Tag Archives: encapsulation

PHP Closures

Closures are anonymous functions and are like lambda functions, but smarter in the sense that they have the ability to interact with variables from the outside environment of where the closure is defined. They are functions created without a name, and they are generally passes and callback handlers to other functions.

Added in PHP 5.3, these functions are typically created on the fly, and as such didn’t have access to objects outside of what were being passes arguments to the function. PHP 5.4 adds the ability to access the this scope and therefore the scope of the parent PHP document class.

I’ll demonstrate with a simple example. I’ll create a file called closers.php and create a new class in it called Event. This class is going to have a private property called $name, I’ll just set it my name.

Next I will create a function, and this function is going to return an instance of a function.


class Event
private $name = "Michelle";

public function getFunction ()
return function () { return $this->name; };


$event = new Event();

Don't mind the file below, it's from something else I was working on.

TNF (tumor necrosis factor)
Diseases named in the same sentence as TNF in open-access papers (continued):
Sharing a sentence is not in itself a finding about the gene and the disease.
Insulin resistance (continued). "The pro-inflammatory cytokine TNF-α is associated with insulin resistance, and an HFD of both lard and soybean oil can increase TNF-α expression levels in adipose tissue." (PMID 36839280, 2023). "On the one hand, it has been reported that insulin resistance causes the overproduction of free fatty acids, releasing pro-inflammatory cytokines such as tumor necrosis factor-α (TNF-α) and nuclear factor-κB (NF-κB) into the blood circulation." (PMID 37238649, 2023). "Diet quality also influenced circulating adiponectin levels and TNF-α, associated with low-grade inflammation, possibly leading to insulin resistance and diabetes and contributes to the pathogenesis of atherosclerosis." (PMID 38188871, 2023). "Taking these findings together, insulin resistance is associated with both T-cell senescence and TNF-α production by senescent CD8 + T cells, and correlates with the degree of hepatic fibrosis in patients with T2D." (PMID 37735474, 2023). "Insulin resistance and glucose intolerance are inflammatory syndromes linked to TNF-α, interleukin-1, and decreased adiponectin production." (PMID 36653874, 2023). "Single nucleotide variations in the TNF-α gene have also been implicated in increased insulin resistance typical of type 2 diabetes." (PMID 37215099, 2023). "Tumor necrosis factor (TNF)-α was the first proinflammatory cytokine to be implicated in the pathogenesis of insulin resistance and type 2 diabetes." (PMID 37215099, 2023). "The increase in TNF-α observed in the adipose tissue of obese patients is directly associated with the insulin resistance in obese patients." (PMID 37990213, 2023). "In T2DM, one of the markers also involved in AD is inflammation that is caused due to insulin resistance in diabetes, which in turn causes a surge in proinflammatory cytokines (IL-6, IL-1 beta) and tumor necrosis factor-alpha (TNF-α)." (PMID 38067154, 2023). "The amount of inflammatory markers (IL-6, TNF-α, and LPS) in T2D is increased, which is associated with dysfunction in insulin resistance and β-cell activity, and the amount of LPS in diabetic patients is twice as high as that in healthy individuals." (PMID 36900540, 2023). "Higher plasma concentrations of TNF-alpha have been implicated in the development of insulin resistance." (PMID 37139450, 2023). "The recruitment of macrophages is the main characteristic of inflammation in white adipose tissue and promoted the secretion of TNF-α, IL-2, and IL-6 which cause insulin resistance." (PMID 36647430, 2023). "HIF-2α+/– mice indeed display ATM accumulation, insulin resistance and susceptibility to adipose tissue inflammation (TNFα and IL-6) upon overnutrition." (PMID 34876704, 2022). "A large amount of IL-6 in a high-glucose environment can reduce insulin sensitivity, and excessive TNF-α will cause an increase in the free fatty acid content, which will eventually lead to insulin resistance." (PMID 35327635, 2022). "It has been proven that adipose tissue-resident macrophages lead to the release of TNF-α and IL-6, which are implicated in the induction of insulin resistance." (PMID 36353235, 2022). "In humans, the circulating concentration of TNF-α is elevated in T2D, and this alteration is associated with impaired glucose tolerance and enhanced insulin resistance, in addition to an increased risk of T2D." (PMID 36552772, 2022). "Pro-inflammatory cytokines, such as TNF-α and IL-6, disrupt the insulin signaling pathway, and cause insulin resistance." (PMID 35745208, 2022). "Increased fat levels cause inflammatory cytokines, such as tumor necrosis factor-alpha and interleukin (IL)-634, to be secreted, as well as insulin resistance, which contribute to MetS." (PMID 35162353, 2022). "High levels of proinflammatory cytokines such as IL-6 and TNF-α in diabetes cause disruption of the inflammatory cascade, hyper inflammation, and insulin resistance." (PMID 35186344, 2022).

$func = $event->getFunction();

echo "Hello, ", $func();


Now, with PHP 5.4, this function is going to actually be able to access the $this scope. You may wonder why would I would create a function that returns a function? I do this because the benefit of passing functions around like variables allows us to essentially
encapsulate logic that can be called at a later time in code execution.

A good reason to do this is when you want something to happen after another event occurs.

For example, if I call a web service and I want to call another function to process the results when they comeback, this is a good way to do it. You can create your own special events.

They take functions and arguments and use them to call them at appropriate times at runtime. So what I can do is in my function I simply return, and then now that I have access to the $this scope I can just output what’s in the name property.

So that’s my event class. Now to use it I can create a new instance.

$event = new Event();

I can then call on that function to set a variable equal to that function object, which I can call at a later time.

$func = $event->getFunction();

So because func is now that function, I can now output the result by calling it. So what I should see when I run this is Hello Michelle, and it does this by calling the function that I returned in my class.

So closures, or anonymous functions, were a new addition in PHP 5.3. However, there is internal disagreement among PHP developers as to what the PHP $this scope should refer to exactly. Because of that, it didn’t allow access to it.

Now in 5.4, the PHP $this scope has been allowed, and you can use it to reference instance functions and properties as in the example above.